TRiO-S3 is one of nine Federal TRiO programs funded by the U.S. Department of Education that supports eligible students excel through the academic pipeline--from middle school to post-baccalaureate programs. TRIO began with demands for greater access to higher education in the 1960's. It was the first national college access and retention programs to address the serious social and cultural barriers to education in America. (Previously only college financing had been on policymakers' radar.) Ever since, the TRIO programs have been a vital pipeline to opportunity, serving traditional students, displaced workers, and veterans.
The nine TRIO programs include (established date in parenthesis):
- Upward Bound (1964)
- Talent Search (1965)
- Student Support Services (1968)
- Educational Opportunity Centers (1972)
- Veterans Upward Bound (1972)
- Training Program for Federal TRIO programs (1976)
- The Ronald E. McNair Post-baccalaureate Achievement Program (1986)
- Upward Bound Math/Science (1990)
- TRIO Dissemination Partnership (1998)
Each TRiO program provides a variety of support including, academic tutoring, personal counseling, mentoring, financial guidance, and other supports necessary for educational access to higher education and persistence towards graduation for students from low-income students, first-generation college students, and students with different learning and physical abilities.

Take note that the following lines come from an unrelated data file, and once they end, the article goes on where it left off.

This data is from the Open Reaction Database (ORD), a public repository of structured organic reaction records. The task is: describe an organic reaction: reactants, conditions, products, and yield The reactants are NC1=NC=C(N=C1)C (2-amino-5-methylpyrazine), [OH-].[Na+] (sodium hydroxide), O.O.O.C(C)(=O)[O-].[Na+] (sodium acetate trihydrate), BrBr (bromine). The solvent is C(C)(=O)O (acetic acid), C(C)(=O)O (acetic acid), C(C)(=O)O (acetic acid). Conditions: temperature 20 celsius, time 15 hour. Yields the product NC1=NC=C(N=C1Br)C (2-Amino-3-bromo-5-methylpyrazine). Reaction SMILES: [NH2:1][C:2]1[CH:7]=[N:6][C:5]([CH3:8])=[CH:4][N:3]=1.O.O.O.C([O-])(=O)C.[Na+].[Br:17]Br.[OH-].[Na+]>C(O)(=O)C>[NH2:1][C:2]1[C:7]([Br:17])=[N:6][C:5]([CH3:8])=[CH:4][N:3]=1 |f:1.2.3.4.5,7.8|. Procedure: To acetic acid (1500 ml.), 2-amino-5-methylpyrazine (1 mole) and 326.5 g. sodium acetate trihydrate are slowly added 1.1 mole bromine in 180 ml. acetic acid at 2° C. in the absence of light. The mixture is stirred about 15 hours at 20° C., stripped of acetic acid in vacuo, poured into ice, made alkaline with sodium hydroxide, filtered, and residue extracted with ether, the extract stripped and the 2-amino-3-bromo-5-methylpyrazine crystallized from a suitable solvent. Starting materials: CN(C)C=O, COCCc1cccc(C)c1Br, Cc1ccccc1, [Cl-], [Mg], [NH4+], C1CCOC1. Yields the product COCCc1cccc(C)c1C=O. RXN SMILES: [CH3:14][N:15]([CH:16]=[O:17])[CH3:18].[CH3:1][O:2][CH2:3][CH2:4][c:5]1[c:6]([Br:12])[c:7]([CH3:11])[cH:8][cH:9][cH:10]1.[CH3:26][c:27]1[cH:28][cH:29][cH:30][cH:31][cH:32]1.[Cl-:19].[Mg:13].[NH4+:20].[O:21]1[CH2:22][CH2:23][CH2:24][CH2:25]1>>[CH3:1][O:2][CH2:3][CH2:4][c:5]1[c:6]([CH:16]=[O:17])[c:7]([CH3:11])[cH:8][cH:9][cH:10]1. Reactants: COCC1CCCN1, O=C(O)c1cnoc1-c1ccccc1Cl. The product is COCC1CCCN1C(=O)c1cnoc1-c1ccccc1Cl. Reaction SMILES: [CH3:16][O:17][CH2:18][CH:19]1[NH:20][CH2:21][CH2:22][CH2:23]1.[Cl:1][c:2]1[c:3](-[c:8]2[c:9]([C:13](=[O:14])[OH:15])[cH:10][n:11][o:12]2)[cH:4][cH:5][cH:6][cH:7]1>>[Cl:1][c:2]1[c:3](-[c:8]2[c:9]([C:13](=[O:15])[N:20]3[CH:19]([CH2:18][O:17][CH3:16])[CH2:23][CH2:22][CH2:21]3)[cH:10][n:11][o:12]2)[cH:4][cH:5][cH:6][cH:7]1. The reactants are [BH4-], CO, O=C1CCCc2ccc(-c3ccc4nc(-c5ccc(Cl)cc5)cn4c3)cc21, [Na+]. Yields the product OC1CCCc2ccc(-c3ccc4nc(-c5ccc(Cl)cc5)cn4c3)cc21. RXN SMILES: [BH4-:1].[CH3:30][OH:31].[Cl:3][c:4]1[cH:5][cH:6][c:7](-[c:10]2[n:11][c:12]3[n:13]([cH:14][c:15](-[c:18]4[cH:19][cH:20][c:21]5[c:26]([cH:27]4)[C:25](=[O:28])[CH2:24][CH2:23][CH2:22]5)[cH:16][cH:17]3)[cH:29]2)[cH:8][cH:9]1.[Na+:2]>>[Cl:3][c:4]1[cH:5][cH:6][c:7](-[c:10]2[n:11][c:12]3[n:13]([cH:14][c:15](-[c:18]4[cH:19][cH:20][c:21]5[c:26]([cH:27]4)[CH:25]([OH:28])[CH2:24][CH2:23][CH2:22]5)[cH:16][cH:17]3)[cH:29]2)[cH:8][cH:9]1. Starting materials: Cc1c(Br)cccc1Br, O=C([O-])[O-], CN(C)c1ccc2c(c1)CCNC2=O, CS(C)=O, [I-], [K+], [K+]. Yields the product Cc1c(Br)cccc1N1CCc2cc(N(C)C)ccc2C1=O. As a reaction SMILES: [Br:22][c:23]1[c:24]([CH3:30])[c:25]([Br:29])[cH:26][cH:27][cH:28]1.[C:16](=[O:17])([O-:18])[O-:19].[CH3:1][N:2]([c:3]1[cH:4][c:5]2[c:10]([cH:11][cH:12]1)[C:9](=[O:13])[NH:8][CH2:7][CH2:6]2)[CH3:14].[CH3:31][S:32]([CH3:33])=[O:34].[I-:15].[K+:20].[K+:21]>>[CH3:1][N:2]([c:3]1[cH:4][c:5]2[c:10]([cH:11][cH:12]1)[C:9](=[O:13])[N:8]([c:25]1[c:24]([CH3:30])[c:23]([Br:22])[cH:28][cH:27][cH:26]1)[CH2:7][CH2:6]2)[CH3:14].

Together, TRIO encourages access to higher education for historically excluded students.
Why are TRIO programs important?
The United States needs to boost both its academic and economic competitiveness globally.
In order to foster and maintain a healthy economy as well as compete globally, the United States needs a strong, highly-educated, and competent workforce. To be on par with other nations, the country needs students, no matter their background, who are academically prepared and motivated to achieve success.
The growing achievement gap in our country is detrimental to our success as a nation.
There is a tremendous gap in educational attainment between America's highest and lowest income students — despite similar talents and potential. While there are numerous talented and worthy TRiO eligible students, relatively few are represented in higher education, particularly at America's more selective four-year colleges and universities.
- While nearly 67% of high-income, highly-qualified students enroll in four-year colleges, only 47% of low-income, highly-qualified students enroll.
- Even more startling, 77% of the least-qualified, high-income students go on to college, while roughly the same proportion of the most-qualified low-income students that go on to college. (ACSFA 2005).
At UC Berkeley, our goal is aligned with that of the U.S. Department of Education: to increase the success of TRiO students once in college.
Our approach is to cultivate a supportive community for TRiO students and overcome systemic barriers by further enhancing skillsets instrumental to success and developing a sense of belonging here at Cal.
Click here for more information on how we engage our mission.
Mary Lee Vance, PhD(link sends e-mail)
Director, TRiO/Student Support Services
Associate Director, DSP
Juan G. Berumen, PhD(link sends e-mail)
TRiO Program Coordinator
Maria Fontana, MA, CRC (link sends e-mail)
Clifton Damiens(link sends e-mail)
TRIO Student Services Assistant